Tuesday, March 25, 2014
Tuesday, March 18, 2014
Once my children hit their tweens and teens this past year, my time and head and heart have been preoccupied. I don't talk about them here--to do so would be a form of privacy invasion. But what I will say is this: over the past year and continuing forward, I believe both my children have begun to recognize the loss of childhood and the beginning of adulthood--and they do not like where they find themselves. For them both, their antics and angst are not symptoms of disease or deviance but of mourning.
And who can blame them?
Appearances must be maintained in school, at the mall, on facebook. There are pressures none of my generation ever faced. Sure, school is tedious, boring, "stupid", filled with few applications relevant to real life. As when I was younger, much younger, their classmates brag about getting high, having sex, stealing.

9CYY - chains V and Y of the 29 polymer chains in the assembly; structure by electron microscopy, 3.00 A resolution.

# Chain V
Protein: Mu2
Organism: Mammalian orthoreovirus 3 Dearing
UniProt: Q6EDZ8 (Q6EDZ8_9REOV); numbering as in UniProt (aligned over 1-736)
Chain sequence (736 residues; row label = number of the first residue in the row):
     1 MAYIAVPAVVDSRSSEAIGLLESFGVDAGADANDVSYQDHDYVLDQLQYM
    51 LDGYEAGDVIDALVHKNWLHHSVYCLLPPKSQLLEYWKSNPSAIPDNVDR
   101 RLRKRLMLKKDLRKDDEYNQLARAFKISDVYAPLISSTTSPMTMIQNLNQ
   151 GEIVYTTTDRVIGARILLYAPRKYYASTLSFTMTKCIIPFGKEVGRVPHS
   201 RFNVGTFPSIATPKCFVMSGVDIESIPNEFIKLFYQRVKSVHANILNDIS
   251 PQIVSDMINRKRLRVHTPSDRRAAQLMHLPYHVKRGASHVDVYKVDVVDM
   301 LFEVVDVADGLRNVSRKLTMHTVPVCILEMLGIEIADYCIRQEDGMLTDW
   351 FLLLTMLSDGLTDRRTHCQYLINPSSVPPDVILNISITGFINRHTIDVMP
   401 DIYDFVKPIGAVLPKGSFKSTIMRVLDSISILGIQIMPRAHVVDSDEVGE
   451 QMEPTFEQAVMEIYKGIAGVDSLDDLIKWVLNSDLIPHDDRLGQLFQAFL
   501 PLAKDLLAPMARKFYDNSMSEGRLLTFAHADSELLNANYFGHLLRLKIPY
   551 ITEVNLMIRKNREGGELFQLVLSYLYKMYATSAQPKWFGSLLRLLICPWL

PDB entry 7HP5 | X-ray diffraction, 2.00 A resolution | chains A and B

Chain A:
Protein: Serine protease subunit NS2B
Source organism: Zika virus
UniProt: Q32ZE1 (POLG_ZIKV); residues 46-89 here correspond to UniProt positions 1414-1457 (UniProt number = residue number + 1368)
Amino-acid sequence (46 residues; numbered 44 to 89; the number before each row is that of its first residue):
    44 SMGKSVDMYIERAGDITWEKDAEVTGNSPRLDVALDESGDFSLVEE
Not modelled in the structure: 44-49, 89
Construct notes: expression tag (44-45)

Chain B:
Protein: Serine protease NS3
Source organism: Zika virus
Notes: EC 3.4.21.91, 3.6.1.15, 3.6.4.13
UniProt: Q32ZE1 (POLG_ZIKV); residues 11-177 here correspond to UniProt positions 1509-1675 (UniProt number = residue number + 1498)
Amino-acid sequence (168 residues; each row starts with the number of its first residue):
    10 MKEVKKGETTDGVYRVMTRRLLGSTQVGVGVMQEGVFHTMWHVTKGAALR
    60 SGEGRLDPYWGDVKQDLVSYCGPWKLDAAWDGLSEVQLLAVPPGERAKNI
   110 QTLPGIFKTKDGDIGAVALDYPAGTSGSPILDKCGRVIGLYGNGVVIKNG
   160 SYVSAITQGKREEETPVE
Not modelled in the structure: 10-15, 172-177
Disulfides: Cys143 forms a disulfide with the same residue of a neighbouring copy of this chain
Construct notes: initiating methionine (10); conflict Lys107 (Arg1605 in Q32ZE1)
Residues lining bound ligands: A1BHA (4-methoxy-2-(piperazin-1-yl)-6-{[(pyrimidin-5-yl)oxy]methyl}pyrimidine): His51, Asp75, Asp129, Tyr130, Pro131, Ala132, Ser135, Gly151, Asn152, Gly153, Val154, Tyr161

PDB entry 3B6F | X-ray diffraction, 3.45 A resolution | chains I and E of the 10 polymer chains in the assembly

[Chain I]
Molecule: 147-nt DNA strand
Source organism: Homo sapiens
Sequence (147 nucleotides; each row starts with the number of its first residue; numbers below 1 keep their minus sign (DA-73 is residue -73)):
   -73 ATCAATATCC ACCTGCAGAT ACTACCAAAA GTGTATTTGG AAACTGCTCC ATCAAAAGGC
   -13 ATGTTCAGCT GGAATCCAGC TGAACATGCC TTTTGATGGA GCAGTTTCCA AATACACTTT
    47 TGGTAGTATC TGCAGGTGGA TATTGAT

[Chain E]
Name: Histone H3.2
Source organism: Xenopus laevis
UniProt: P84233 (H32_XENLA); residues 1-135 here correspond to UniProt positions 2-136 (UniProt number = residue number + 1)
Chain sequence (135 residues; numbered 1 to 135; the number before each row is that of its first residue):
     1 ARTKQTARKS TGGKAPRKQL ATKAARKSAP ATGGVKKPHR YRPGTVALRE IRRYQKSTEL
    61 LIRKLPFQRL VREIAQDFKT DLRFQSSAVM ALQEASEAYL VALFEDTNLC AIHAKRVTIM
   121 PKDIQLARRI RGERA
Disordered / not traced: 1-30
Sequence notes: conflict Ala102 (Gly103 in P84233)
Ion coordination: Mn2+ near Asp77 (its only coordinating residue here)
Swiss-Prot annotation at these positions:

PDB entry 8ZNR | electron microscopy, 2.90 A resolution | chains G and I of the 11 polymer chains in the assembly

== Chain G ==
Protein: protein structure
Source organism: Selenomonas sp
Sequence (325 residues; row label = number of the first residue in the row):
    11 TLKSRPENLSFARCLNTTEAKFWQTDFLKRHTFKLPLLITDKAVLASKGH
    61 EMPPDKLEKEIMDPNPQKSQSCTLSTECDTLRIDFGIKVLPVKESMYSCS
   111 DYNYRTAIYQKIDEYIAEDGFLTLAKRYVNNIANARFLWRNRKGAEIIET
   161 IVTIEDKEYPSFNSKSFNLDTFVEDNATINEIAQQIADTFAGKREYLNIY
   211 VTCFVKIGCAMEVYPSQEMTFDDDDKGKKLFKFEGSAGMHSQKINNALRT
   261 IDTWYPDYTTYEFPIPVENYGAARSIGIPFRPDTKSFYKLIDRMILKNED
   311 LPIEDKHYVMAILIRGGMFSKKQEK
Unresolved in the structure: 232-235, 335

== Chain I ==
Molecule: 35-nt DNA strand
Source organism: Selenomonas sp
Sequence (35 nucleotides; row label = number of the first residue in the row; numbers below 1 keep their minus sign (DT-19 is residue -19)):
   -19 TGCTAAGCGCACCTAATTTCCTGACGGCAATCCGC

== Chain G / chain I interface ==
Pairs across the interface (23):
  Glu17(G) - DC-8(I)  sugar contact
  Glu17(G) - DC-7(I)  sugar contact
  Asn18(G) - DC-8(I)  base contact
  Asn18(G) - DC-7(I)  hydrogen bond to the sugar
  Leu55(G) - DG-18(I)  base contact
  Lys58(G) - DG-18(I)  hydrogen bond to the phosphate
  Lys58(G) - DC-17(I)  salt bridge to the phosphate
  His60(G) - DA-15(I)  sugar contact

But daily, my kids tell stories of their peers taking joy in making fun of others who don't wear "Ever Crummy and Bitch" shirts or who can't spike the ball over the net during gym. Of celebrating a kid who "finally killed himself" because he had been cyber-harassed. Despite all the attention paid by principals and teachers to counter it, bullying has become the latest style. Bullying takes many, often subtle forms: calling someone a ghost because they have pale skin, grabbing another's binder and throwing it on the school roof, peeing in a cup and telling another to drink it. My children have been on the receiving end of these affronts, and more.
My son tells my daughter high school is little better than middle school. It does not giver her too much hope. I think about pulling my children from public schools and sending them to private ones, but I fear similar problems are found there, just involving other drugs, other brand names, other forms of violence. Besides, public school is a cross-section of the real world, and where better to prepare for the real world?
Because, by golly, I see the same issues in my daily life, the same basic lack of civility and compassion and kindness.
I didn't intend for this post to take this form. I thought I'd talk about the process of revising PURE, of the constant snow, of learning guitar. Of the books I've read. But this is where Linda is these days, mourning the end of my children's childhood and trying to understand how that must feel to them.